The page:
This animated, capricious quality not only characterized the museum’s campus but also de­fined the look of its earliest catalogues, books, and other forms of self-publicity when the mu­seum was establishing its institutional identity. One particularly idiosyncratic example is Richard Lawrence Greene and Kenneth Edward Wheeling’s Pictorial History of the Shelburne Mu­seum, published in 1972. On page 64, photographs of eagle weathervanes, trade signs, and sculptures appear to perch and hover in a pen-and-ink drawing of a forest scene (Fig. 20). The resulting image gives the figures an animated quality and presents the museum as an almost enchanted place where folk art is endowed with a life of its own.

Such lively visuals underscore Mrs. Webb’s vision for Shelburne. While she intended it to educate visitors about nineteenth-century American life, particu­larly life in Vermont, she also wanted to make that past approachable. To that end she infused the museum with a sense of whimsy and playful­ness that would appeal to multiple generations. As Charles Messer Stow, one-time antiques editor for the New York Sun, remarked during the found­ing years of Shelburne, “the animating spirit of the museum will place a strong accent on youth and play.”7

Like any organic creature, Shelburne Museum has adapted to its changing environment and audiences over the last several decades. It has added galleries to accommodate new collections, periodically rearranged its installations, and refined its self-presentation. Undoubtedly it will continue to evolve with the opening of the Piz­zagalli Center for Art and Education, which invites an exciting array of new challenges and opportunities in terms of exhibitions and pro­grams. Yet a sense of whimsy will likely remain a defining aspect of its identity. Shelburne Mu­seum invites us on a journey into the unex­pected, and just as Mrs. Webb trusted her objects to “place themselves,” it leaves us to choose our own adventures.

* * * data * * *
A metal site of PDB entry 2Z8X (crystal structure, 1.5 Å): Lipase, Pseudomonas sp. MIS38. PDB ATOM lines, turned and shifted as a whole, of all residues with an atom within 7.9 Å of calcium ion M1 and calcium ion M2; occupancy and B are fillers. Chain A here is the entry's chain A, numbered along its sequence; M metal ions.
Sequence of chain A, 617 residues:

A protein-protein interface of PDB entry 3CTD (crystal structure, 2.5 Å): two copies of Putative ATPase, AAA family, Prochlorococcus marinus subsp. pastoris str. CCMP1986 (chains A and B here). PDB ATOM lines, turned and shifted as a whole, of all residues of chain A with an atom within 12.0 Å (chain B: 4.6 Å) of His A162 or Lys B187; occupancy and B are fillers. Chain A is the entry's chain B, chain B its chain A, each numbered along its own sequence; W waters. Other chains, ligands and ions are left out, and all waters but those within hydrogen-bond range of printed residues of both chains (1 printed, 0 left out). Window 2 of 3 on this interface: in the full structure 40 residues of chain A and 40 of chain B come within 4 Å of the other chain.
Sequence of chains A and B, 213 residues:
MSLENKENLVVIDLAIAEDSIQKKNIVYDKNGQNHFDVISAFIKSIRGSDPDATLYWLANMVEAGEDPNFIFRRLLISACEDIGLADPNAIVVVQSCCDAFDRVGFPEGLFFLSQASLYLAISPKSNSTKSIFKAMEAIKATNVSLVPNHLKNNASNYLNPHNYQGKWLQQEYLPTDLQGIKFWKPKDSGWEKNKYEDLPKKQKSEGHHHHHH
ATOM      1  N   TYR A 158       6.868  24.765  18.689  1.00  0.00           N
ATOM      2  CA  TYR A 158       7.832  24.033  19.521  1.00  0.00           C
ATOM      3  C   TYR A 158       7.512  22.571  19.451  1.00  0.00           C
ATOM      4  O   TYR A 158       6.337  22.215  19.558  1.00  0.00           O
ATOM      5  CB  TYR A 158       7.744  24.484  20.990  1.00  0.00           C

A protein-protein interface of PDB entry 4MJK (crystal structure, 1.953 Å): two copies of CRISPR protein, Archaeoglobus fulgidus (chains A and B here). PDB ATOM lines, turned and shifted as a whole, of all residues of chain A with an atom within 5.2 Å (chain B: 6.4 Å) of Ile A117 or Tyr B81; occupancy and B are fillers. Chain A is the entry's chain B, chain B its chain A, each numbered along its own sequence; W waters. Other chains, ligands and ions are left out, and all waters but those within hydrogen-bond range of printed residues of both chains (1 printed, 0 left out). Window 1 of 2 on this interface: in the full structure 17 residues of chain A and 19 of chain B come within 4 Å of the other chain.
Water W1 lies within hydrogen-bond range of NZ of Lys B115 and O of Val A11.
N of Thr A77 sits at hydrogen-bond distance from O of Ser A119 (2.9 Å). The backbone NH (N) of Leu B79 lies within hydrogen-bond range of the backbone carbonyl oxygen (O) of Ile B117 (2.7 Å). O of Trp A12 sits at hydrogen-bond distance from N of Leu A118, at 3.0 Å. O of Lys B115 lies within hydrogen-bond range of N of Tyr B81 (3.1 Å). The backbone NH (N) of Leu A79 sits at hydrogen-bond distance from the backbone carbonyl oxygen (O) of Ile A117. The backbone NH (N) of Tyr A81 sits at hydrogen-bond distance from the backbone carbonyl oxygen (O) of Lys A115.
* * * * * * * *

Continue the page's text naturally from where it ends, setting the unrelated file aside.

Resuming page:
SARA WOODBURY, formerly a curatorial fellow at Shelburne, is now curator of collections and exhibitions at the Roswell Museum and Art Center in NewMexico.


 1 Quoted in Kathryn Grover, “Electra Havemeyer Webb and Shel­burne Museum,” Shelburne, Vermont, 1999, p. 46, Shelburne Mu­seum Archives.  2 Jean Lipman, Elizabeth V. Warren, and Robert Charles Bishop, Young America: A Folk-Art History (Hudson Hills Press in association with the Museum of American Folk Art, New York, 1986), p. 180.  3 Henry Joyce and Sloane Stephens, American Folk Art at the Shelburne Museum (Shelburne, Vt., 2001), p. 6; Vir­ginia Tuttle Clayton, Elizabeth Stillinger, and Erika Lee Doss, Draw­ing on America’s Past: Folk Art, Modernism, and the Index of American Design (National Gallery of Art, Washington, D.C., 2002), p. 201.  4 Grover, “Electra Havemeyer Webb and Shelburne Museum,” p. 151.  5 Electra Havemeyer Webb, “The Shelburne Museum and How It Grew,” speech delivered at the Colonial Williamsburg Antiques Fo­rum, January 30, 1958, Electra Havemeyer Webb papers, Shelburne Museum Archives.  6 For a more thorough discussion of the agency of images, I recommend W. J. T Mitchell, What Do Pictures Want?: The Lives and Loves of Images (University of Chicago Press, Chicago, 2005), pp. 28-56.  7 Quoted ibid., p. 133.


Things great and small: Scale at Shelburne

By Thomas A. Denenberg

Electra Havemeyer Webb possessed a keen sense of scale, collecting objects large, small, and in prodigious quantity. Her aspirational spirit, witnessed by such heroic feats as moving historic houses, a covered bridge, a lighthouse (Fig. 23), and a steamboat to create the Shelburne Museum in the decade after World War II, balanced deeply held in­terests in the minutiae of collecting and an eye for seriality. Mrs. Webb, the daughter and confidant of renowned collectors, stands out for the way she com­posed a series of experiential environments in which to display and interpret one of the premier collections of art, Americana, and design in the United States. Simultaneously intimate and grand, her vision has delighted visitors for over sixty-five years.